Public Comments for 2024 Budget Hearing
Transit Group Recognizes CTA for Maintaining Service
at the Same Level for the Past Five Years
The community organization Citizens Taking Action for transit recognized the successful efforts by CTA during the previous five year period to maintain operations with no cuts in service or increase in fares, despite the loss of fare box revenue, due to a drop in and lower ridership since 2020 with the spread of covid-19.
This determination was made in a written submission to the CTA as public comments regarding the upcoming 2024 budget. The operation of CTA is particularly important for transit-dependent riders since it constitutes 81% of service in the six-county Chicago region.
Charles Paidock, Secretary of the community group, stated that “in reviewing the budget we put together a summary of the “system at a glance” for purposes of comparison of transit previously provided. When we went back several years, we were surprise to find that the CTA as a system was nearly identical in many respects to exactly as it had been before.”
He added that: “While there was a period during which bus routes were either shortened or eliminated altogether, or hours of service reduced, and so-called “service adjustments” were happening frequently, however that ended over ten years ago in 2013. We have researched and studied changes in CTA service since it was established on October 1, 1947.”
Since then the group has found that the size of the vehicle fleets remained the same, with 1,864 buses then, and 1,859 now, and 1,492 rail cars then, and 1,480 today. Previously CTA had 129 bus routes, and has 127 today. The number of elevated stations has not changed at 145. Passengers could board at 10,768 bus stops then, and can do so today at 10,715. The number of revenue miles of operation has not change significantly, at around 1,500 bus route miles and trains running on 224.1 miles of track.
In spite of severe lower ridership for some time due to covid-19 pandemic, and work-at-home arrangements, it was noted that several efforts were made to upgrade and modernize the system and improve the overall customer experience.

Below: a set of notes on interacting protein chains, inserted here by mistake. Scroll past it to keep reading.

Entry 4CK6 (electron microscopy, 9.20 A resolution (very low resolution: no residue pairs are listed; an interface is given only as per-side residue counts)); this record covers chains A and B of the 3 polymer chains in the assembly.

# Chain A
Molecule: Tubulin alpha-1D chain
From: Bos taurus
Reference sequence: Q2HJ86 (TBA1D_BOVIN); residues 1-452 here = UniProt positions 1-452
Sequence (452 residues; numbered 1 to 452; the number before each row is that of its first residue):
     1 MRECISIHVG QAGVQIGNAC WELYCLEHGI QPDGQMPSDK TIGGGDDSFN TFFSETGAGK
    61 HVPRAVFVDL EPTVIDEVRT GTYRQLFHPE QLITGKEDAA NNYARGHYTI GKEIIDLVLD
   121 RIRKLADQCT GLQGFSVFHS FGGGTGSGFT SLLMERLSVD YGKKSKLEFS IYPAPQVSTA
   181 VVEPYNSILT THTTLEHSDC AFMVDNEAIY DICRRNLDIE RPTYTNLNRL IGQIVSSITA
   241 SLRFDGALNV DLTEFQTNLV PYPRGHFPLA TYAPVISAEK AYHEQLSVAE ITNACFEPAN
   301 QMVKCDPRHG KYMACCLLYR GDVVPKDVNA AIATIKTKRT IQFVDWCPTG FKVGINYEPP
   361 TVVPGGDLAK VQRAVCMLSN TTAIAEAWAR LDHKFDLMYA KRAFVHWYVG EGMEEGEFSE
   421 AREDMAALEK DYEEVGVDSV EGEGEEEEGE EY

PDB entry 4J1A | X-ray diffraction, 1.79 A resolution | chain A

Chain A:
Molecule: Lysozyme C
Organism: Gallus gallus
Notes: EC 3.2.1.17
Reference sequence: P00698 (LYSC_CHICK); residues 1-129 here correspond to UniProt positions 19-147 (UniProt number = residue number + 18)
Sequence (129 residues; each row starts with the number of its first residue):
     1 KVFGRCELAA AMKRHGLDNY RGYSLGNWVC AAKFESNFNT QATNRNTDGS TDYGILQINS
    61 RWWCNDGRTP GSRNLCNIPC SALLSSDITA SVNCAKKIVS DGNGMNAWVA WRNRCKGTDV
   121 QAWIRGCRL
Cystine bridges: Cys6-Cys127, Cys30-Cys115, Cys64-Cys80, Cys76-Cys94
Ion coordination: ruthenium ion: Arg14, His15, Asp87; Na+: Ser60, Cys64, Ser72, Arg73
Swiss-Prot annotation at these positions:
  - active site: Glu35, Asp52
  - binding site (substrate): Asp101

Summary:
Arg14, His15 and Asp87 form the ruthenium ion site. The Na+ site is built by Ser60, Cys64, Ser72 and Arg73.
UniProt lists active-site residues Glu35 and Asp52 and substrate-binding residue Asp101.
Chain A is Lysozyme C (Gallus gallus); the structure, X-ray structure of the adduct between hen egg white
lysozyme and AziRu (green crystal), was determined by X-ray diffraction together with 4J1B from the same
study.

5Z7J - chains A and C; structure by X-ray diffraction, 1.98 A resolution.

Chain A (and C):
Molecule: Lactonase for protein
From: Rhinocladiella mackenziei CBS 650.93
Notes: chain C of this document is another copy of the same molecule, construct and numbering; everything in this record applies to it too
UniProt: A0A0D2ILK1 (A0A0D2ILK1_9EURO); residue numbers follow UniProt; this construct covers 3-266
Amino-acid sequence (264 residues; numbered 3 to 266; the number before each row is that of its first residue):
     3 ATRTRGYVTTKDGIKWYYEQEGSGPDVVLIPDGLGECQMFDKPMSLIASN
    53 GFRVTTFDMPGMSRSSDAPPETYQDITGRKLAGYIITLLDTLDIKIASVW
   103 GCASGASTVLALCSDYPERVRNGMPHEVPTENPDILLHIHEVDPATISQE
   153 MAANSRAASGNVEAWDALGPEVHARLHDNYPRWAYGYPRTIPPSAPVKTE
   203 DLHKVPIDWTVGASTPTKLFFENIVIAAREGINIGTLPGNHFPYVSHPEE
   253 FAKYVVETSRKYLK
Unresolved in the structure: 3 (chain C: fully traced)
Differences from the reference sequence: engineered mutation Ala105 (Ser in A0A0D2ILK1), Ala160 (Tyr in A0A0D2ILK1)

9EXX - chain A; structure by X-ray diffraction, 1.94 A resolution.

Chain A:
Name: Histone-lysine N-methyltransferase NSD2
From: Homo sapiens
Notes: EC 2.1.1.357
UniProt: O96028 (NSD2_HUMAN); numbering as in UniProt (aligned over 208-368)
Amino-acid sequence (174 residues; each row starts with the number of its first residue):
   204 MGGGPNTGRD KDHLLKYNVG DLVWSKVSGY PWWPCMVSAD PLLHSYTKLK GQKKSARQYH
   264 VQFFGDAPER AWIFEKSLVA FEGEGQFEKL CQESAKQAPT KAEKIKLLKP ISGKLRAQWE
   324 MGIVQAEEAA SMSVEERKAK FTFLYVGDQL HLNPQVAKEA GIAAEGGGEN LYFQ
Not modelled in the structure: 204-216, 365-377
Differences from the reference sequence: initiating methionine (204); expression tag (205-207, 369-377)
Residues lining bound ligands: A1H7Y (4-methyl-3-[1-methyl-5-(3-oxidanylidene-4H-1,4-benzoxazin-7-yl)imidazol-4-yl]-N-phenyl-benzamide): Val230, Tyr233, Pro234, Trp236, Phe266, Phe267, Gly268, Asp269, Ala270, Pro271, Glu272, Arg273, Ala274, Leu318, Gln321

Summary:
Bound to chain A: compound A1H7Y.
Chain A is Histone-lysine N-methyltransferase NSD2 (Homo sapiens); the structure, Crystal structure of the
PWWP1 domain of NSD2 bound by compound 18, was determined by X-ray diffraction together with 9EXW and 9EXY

For example, the Red Line extension project continued as planned, and the Purple Line modernization, innovative fare products were being offered, 14 rail stations are now fully-funded for future accessibility, and security was to be improved with additional guard teams patrolling the system. Overall system-wide ridership for 2023 is forecasted to finish 12 percent higher than in 2022.
Of primary concern is the end of the federal government provided relief funding, beginning in 2020, to
transit systems impacted by the COVID-19 pandemic. Through July 2023, the CTA has drawn $1.1B or approximately 50% of its allocation. The remaining funds are expected to be exhausted in 2025. There are proposals under review for confronting the anticipated $730 million combined financial budget shortfall expected for CTA, Metra, and Pace in 2026. It is generally acknowledges Illinois state’s 40-year-old, woefully inadequate formula for funding transit must be revised.
Mr. Paidock added that one problem we see right now is that “service is severely limited outside of the rush hour. Thirty-nine (39) bus routes cease running during the early evening, and another forty-four (44) stop running in the late evening. Out of a total of 127 routes, only eighteen (18) buses run a full twenty-four (24) hours, and most of these on routes which are shorter than those of daytime operations. Only two L lines operate at all times every day, the Red and the Blue lines.”
Bus Routes Eliminated and Elevated Stations Closed Since CTA was Started on October 1, 1947
Transit Group Study Shows Significant Cuts in Bus Service
CTA Group Seeks to Expand Bus Hours of Operation